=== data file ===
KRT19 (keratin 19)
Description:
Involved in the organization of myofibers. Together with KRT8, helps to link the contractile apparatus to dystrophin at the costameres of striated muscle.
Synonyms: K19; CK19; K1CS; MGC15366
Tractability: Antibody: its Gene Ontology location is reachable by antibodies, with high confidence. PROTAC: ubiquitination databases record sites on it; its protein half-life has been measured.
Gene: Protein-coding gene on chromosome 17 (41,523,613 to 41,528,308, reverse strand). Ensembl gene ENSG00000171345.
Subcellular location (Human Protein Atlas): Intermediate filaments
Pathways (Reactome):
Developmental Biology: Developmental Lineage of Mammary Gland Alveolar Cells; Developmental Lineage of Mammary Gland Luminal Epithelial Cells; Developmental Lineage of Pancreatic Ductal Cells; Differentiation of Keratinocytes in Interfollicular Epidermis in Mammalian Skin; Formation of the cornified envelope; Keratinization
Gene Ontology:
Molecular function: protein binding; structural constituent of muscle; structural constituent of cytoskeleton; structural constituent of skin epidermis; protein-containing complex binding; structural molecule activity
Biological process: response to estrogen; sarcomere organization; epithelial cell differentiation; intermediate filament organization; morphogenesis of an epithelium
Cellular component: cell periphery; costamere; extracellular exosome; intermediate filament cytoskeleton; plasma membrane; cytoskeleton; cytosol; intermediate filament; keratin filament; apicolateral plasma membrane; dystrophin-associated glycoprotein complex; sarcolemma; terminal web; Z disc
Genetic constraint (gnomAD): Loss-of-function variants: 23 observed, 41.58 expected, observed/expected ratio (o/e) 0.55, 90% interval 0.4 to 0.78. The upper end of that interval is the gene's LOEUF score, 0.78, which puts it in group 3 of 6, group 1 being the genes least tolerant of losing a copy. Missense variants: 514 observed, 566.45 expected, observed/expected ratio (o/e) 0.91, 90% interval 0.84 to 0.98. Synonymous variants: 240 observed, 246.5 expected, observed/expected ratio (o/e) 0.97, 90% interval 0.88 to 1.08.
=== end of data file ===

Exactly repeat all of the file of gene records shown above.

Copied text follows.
KRT19 (keratin 19)
Description:
Involved in the organization of myofibers. Together with KRT8, helps to link the contractile apparatus to dystrophin at the costameres of striated muscle.
Synonyms: K19; CK19; K1CS; MGC15366
Tractability: Antibody: its Gene Ontology location is reachable by antibodies, with high confidence. PROTAC: ubiquitination databases record sites on it; its protein half-life has been measured.
Gene: Protein-coding gene on chromosome 17 (41,523,613 to 41,528,308, reverse strand). Ensembl gene ENSG00000171345.
Subcellular location (Human Protein Atlas): Intermediate filaments
Pathways (Reactome):
Developmental Biology: Developmental Lineage of Mammary Gland Alveolar Cells; Developmental Lineage of Mammary Gland Luminal Epithelial Cells; Developmental Lineage of Pancreatic Ductal Cells; Differentiation of Keratinocytes in Interfollicular Epidermis in Mammalian Skin; Formation of the cornified envelope; Keratinization
Gene Ontology:
Molecular function: protein binding; structural constituent of muscle; structural constituent of cytoskeleton; structural constituent of skin epidermis; protein-containing complex binding; structural molecule activity
Biological process: response to estrogen; sarcomere organization; epithelial cell differentiation; intermediate filament organization; morphogenesis of an epithelium
Cellular component: cell periphery; costamere; extracellular exosome; intermediate filament cytoskeleton; plasma membrane; cytoskeleton; cytosol; intermediate filament; keratin filament; apicolateral plasma membrane; dystrophin-associated glycoprotein complex; sarcolemma; terminal web; Z disc
Genetic constraint (gnomAD): Loss-of-function variants: 23 observed, 41.58 expected, observed/expected ratio (o/e) 0.55, 90% interval 0.4 to 0.78. The upper end of that interval is the gene's LOEUF score, 0.78, which puts it in group 3 of 6, group 1 being the genes least tolerant of losing a copy. Missense variants: 514 observed, 566.45 expected, observed/expected ratio (o/e) 0.91, 90% interval 0.84 to 0.98. Synonymous variants: 240 observed, 246.5 expected, observed/expected ratio (o/e) 0.97, 90% interval 0.88 to 1.08.